“It's the scene for which, I believe, the entire novel was written to bring into the world, the reason Nikolai Chernyshevsky sat down in his cell at the Peter and Paul Fortress prison and began the book” writes Scott Bailey. It’s Part 3, chapter xxix, “An Extraordinary Man.” You always know something is up when Chernyshevky gives a chapter a title. With minor changes, the chapter could be an independent short story.
The story is the biography of Rakhmetov, revolutionary superhero.
The ideal of the disciplined, dedicated revolutionary, coldly Utilitarian and even cruel to himself and others, but warmed by a love for mankind that he sternly represses for rear of weakening his resolution; the iron-willed leader who sacrifices his private life to the revolution, and who, since he looks on himself only as an instrument, feels free to use others in the same way – in short, the Bolshevik mentality, for which it is impossible to find any source in European Socialism, steps right out of the pages of What Is To Be Done? (199)
That is Joseph Frank again, actually from the same page of Through the Russian Prism that I quoted yesterday. Chernyshevsky invented the Bolshevik. Or Chernyshevsky plus Vladimir Lenin. This chapter did a lot of damage. On the same page, still, down in the footnote about Emma Goldman’s sewing cooperative, I learn that the anarchist Alexander Berkman, when he planned to assassinate Henry Clay Frick, used “Rakhmetov” as his pseudonym. Imitation Rakhmetov’s began to pop up all over, including in Dostoevksy’s Devils (1872). Crime and Punishment’s Raskolnikov (1866) is a relative, too, an inversion or parody.
So what is Rakhmetov like? He is amazing. Some quotations:
… he needed to eat beef, a great deal of beef. So he did. He regretted every kopeck spent on any other kind of food…
Therefore, if fruit was served, he would always eat apples, but never apricots. (281)
This is because he only eats the food not eaten by but potentially available to the common people. Thus he will eat meat pies, “[b]ut he wouldn’t eat sardines.”
The things he used to say and do on such occasions are beyond comprehension. (284)
Yes, however rude Rakhmetov’s manners, everyone remained convinced that he acted as he did because it was the most sensible and simplest way to act… In spite of this phenomenal rudeness, he was basically a very tactful person. (286)
As a teenager, Rakhmetov works to become super-strong. He is a wealthy aristocrat, but he works as a Volga river bargeman to improve himself, and is eventually capable of legendary feats of strength (279). Later he stops a runaway carriage by grabbing “the rear axle. He brought the carriage to a halt and then fell down.” Had Chernyshevsky been reading Les Misérables, published the previous year? Rakhmetov is as strong as Jean Valjean. I will try not to mention it again, but Chernyshevsky has an obsession with upper body strength that appears throughout the book, often in strange contexts, people lifting each other over their heads for fun, that sort of thing.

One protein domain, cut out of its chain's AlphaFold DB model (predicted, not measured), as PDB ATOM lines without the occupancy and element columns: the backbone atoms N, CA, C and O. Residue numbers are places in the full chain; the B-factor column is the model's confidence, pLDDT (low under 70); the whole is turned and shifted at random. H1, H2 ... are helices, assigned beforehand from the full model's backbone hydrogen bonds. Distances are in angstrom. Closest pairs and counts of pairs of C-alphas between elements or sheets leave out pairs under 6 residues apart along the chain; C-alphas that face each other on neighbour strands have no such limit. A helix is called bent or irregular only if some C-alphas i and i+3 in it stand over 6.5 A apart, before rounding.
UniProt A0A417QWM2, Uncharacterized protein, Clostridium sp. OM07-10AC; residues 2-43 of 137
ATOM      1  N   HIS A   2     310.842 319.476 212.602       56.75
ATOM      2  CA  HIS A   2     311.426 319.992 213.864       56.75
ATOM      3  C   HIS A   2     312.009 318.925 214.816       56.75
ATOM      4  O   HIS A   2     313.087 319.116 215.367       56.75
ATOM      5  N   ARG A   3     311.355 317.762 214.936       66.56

When he hears about revolutionary political ideas, Rakhmetov becomes an instant convert.
He asked, “What books should I read first?”… He acquired what he needed and then read for more than three days and nights in a row, from 11 A.M. on Thursday to 9 P.M. on Sunday, a total of eighty-two hours. (280)
“[E]ight glasses of strong coffee” keep him going for a while, but eventually he “collapsed on the floor and slept for about fifteen hours.” You may wonder why I am not more sympathetic with Rakhmetov – that is my question; that is just how I read!
About a year before he vanished from Petersburg for the second and probably the last time, Rakhmetov said to Kirsanov, “Give me a rather large amount of ointment for curing wounds inflicted by a sharp instrument.” (288)
Rakhmetov is testing his strength by sleeping on a bed of nails, like an Orthodox martyr. He is preparing himself for torture. Or he is a lunatic. “’Now I know I can do it.’”
Because of the censorship, anything about Rakhmetov’s revolutionary activities are hidden, thus that odd bit about vanishing, but obvious enough that the publication of the chapter is almost miraculous.
Forget what happened later, and forget the reality of the character, which is non-existent. Rakhmetov, a blend of philosopher, Orthodox ascetic, folk hero, and Hugo is an extraordinary, rich imaginative creation. That anyone wanted to be him, that seems crazy to me. But of course writers, critics and revolutionaries wanted to do something with him. For a cartoon character, he is strangely complex.